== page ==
Seneca Summer Slam

Playing a 20-Big Blind Stack in a Multi-Table Tournament

Anatoly Filatov
  • Down to 20 big blinds in a tourney? Don't panic and start shoving yet! You've still room to maneuver.

  • Anatoly Filatov discusses tournament strategy for playing a medium (but not yet short) stack.

When it comes to multi-table tournaments, there's no shortage of advice out there for accumulating chips and bullying with a big stack. Nor is it hard to find tips about short-stacked strategy, including "push-fold" charts and other guidance to help you try to chip back up and into contention.

Meanwhile, there isn't quite as much specific advice out there for playing a medium-sized stack in a MTT. By "medium" we mean stacks that are not deep enough to allow a player to explore the entire range of preflop and postflop options, but not so short that the player is unable to open-raise or three-bet preflop, or engage in other postflop moves like continuation betting and the like.

While the structure and current status of the tournament dictate what exactly a "medium" stack is at any given point, in many MTTs anything from 15-30 big blinds often will fall in that range.

For some players, a stack of 20 big blinds (for example) also often will fall within the range of "squeeze stacks," meaning if a player raises before the flop and one or more call, a player might reraise-shove those 20 big blinds as a squeeze play designed to collect all of that dead money without a showdown, or at worst be up against a single opponent with a playable hand. (See "10 More Hold'em Tips: Making the Squeeze Play" for more on this move.)

While squeezing with such a stack can be an effective move, being down to 20 big blinds doesn't mean you have to be overly eager to get it all in — not yet.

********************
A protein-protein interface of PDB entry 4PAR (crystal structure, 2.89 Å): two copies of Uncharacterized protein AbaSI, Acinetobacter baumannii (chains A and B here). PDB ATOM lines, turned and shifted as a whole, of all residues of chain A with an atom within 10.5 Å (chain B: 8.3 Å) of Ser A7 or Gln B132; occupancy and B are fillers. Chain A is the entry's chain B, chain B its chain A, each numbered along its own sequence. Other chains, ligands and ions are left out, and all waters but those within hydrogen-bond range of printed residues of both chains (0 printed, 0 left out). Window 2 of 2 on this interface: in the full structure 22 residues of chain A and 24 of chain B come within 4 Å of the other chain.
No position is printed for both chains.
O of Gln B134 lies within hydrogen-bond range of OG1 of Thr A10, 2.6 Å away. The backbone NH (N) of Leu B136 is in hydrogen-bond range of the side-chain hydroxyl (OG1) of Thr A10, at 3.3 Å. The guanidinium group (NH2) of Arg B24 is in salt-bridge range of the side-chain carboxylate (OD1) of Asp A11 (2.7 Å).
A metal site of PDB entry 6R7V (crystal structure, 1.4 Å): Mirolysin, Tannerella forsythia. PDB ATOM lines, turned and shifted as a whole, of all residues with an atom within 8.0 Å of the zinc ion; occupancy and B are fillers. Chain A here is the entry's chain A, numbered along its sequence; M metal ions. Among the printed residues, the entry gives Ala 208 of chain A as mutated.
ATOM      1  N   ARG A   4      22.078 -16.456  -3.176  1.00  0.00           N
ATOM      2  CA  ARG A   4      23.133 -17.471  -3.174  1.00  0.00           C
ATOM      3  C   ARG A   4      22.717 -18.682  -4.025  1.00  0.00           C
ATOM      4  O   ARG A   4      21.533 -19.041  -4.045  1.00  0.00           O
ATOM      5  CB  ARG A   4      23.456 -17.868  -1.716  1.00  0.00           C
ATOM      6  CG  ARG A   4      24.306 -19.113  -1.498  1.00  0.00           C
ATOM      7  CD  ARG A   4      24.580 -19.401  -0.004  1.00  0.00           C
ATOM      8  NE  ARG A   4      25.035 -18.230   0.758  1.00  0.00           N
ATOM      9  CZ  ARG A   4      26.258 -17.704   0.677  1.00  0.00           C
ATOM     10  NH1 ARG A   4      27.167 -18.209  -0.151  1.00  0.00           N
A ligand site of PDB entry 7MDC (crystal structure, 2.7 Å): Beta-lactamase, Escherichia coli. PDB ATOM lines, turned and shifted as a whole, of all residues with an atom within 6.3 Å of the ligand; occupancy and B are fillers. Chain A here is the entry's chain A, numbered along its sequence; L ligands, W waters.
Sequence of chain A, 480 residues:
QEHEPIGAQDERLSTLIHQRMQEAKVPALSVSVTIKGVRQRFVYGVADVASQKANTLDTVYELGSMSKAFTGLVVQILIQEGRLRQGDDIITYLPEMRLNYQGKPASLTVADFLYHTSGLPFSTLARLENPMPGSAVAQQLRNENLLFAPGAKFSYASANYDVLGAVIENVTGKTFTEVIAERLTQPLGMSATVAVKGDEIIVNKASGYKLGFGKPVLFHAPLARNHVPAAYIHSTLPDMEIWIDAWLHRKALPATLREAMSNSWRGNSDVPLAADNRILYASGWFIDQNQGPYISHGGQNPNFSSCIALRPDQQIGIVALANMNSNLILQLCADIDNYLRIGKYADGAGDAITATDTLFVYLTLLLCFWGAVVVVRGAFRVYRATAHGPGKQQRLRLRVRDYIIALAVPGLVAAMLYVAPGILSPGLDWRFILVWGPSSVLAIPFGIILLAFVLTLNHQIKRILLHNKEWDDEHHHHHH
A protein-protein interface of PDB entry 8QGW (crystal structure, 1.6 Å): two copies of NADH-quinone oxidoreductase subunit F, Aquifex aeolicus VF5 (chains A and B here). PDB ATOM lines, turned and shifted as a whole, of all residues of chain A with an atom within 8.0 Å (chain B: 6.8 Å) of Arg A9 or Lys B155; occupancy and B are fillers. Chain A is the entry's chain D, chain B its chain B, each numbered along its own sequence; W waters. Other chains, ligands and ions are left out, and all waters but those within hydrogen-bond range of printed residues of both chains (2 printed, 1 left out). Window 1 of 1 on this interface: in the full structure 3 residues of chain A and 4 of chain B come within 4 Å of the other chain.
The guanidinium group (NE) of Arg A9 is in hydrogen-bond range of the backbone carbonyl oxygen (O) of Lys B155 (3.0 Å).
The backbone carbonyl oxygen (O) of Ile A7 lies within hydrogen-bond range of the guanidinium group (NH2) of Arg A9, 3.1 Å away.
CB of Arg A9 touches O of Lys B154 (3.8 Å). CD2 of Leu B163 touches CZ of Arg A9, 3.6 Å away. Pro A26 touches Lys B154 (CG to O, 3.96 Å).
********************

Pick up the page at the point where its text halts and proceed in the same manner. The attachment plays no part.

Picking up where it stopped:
A primary lesson when playing medium stacks, especially as a tournament moves into the middle stage and nears the bubble or even after it has reached the money, is to continue to have patience and not feel as though you have to get those 20 big blinds in the middle at the first opportunity. That's an idea explored more thoroughly in an article appearing here a short while back titled "Risky Business: Medium-Stacked in a Tournament's Middle Stage."

At a past World Series of Poker, our Sarah Herring caught up with the Russian pro Anatoly Filatov as he was playing a no-limit hold'em event, and as it happened it was the middle stage and he found himself on the (relative) short side with a 20-big blind stack.

Filatov offered some useful tips for those who find themselves in this situation, advising players to...

  • remain patient
  • wait for playable, good hands
  • still open-raise, but don't be overly ready to shove
  • three-bet occasionally (depending on hand strength)
  • tone down the aggression (especially if there are other aggressive players at the table)
  • when getting involved, try to pot control

Take a look:

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